Liontrust GF Asia Income Fund

Q1 2018 review

Summary

  • While the situation remains imperfect, improving relations between the North and South Koreas represent a significant improvement from the earlier trading of jibes.
  • Recent developments in the trade spat between the US and China mark a deterioration, but our expectation remains that it will not escalate into a longer-term trade war. It is, however, a situation we will be carefully monitoring, and we expect further volatility as we approach the American mid-terms in November.
  • The removal of China’s two-term presidential limit effectively gives President Xi the potential to govern indefinitely. In the near term this is likely to have a positive impact, but it gives rise to longer-term risks.

 

 Performance   Q1   Since launch
 Liontrust GF Asia Income Fund  -1.4%  12.8%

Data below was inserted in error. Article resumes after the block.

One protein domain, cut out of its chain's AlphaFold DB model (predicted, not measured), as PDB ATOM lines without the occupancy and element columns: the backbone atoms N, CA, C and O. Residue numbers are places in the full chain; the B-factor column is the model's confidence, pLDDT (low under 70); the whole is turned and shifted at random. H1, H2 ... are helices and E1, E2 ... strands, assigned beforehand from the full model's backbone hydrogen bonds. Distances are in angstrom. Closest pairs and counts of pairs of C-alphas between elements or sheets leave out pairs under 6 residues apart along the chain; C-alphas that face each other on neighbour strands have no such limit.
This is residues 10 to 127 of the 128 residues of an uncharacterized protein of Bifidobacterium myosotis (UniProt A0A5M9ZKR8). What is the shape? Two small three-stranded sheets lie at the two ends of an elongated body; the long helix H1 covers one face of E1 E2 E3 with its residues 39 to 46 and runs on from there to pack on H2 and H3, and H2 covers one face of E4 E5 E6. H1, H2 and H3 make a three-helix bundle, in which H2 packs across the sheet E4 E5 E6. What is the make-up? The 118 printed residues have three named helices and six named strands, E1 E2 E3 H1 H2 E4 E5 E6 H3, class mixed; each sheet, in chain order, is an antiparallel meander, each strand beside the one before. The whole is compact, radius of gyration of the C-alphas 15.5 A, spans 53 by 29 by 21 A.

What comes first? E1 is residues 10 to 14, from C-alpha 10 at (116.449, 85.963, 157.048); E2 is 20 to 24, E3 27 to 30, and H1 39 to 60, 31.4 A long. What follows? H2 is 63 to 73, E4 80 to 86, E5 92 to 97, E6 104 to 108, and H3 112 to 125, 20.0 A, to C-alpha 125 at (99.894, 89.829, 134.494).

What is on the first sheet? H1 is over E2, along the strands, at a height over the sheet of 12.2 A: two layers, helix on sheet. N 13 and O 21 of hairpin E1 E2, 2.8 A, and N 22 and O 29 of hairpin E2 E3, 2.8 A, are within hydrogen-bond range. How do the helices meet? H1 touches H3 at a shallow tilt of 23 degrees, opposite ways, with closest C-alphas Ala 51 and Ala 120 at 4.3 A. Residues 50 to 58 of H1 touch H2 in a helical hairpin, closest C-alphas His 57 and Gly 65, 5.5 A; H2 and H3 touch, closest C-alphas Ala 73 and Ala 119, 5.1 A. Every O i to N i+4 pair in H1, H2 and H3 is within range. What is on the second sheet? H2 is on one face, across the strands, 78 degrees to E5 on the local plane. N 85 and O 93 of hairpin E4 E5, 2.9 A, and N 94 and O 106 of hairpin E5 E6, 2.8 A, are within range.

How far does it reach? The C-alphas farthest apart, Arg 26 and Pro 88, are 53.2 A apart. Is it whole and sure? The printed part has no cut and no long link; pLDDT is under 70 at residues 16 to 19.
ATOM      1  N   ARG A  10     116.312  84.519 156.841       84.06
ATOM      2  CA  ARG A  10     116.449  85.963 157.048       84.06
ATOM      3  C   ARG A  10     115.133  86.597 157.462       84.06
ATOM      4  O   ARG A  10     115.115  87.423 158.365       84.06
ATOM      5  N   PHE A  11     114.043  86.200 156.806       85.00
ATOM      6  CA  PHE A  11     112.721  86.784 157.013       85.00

MSCI AC Asia Pacific ex-Japan index  -0.6%  24.2%
 MSCI AC Asia ex-Japan index  0.7%  26.9%


Source: Financial Express, as at 31.03.18, total return (net of fees, income reinvested), B4 US dollar share class.
Past performance is not a guide to future performance. Investment in the Fund carries the risk of potential total loss of capital. Investment in the Fund involves a foreign currency and may be subject to fluctuations in value due to movements in exchange rates. The Fund’s expenses are charged to capital. This has the effect of increasing the distribution and constraining the Fund’s capital performance. B4 share class launched on 23.06.15.